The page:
How to create new files?

ahlongxp ahlongxp at
Fri Jul 13 16:44:21 CEST 2007

On Jul 13, 5:14 am, Robert Dailey <rcdai... at> wrote:
> Hi,
> I'm trying to create a Python equivalent of the C++ "ifstream" class,
> with slight behavior changes.
> Basically, I want to have a "filestream" object that will allow you to
> overload the '<<' and '>>' operators to stream out and stream in data,
> respectively. So far this is what I have:
> class filestream:
>         def __init__( self, filename ):
>                 self.m_file = open( filename, "rwb" )
> #       def __del__( self ):
> #               self.m_file.close()
>         def __lshift__( self, data ):
>                 self.m_file.write( data )
>         def __rshift__( self, data ):
>        data )
> So far, I've found that unlike with the C++ version of fopen(), the
> Python 'open()' call does not create the file for you when opened
> using the mode 'w'. I get an exception saying that the file doesn't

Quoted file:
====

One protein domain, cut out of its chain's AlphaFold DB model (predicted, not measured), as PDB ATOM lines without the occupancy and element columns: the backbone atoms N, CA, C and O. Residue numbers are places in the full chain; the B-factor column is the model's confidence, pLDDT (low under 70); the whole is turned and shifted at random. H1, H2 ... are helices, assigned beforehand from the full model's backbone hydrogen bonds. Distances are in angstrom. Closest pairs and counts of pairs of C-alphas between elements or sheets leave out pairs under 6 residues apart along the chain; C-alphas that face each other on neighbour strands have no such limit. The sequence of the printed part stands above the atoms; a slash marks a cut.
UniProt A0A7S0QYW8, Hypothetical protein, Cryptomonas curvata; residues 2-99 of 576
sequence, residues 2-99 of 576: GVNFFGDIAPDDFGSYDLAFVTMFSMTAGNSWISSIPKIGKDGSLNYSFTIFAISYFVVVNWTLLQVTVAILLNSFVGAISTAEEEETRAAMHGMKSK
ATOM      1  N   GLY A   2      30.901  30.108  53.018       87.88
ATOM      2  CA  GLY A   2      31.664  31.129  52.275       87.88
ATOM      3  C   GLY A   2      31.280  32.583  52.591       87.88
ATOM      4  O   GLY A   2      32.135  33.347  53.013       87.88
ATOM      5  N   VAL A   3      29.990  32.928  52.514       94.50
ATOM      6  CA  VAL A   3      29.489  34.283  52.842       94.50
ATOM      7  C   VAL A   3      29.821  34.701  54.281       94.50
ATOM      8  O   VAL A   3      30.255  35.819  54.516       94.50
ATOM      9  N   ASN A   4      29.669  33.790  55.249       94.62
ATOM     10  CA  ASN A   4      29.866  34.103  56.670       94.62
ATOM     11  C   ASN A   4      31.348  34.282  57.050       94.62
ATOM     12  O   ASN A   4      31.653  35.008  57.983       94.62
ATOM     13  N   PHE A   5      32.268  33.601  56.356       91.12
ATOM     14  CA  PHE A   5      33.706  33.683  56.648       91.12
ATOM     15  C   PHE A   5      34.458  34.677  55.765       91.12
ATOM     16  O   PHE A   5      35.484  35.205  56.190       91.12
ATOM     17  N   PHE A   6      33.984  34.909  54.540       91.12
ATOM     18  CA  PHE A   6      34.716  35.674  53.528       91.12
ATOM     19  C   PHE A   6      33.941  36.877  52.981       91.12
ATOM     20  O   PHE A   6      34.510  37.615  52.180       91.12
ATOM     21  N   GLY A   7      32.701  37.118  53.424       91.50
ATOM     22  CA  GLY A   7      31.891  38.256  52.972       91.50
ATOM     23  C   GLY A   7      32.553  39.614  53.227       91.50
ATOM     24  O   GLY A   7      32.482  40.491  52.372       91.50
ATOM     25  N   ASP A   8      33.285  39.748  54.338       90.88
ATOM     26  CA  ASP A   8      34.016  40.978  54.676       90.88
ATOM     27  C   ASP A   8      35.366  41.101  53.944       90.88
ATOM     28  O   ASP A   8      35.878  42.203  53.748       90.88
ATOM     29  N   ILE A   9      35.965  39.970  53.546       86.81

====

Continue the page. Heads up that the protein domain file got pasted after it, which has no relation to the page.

> exist. I expected it would create the file for me. Is there a way to
> make open() create the file if it doesn't exist, or perhaps there's
> another function I can use to create the file? I read the python docs,
> I wasn't able to find a solution.
using "w" or "wb" will create new file if it doesn't exist.
at least it works for me.
> Also, you might notice that my "" function is wrong,
> according to the python docs at least. read() takes the number of
> bytes to read, however I was not able to find a C++ equivalent of
> "sizeof()" in Python. If I wanted to read in a 1 byte, 2 byte, or 4
> byte value from data into python I have no idea how I would do this.
> will read up to 10 bytes.
you know what to do now.

> Any help is greatly appreciated. Thanks.

and another thing to mention, __del__() will not always be called( any
so you'd better flush your file explicitely by yourself.


Software College,Northeastern University,China
ahlongxp at

More information about the Python-list mailing list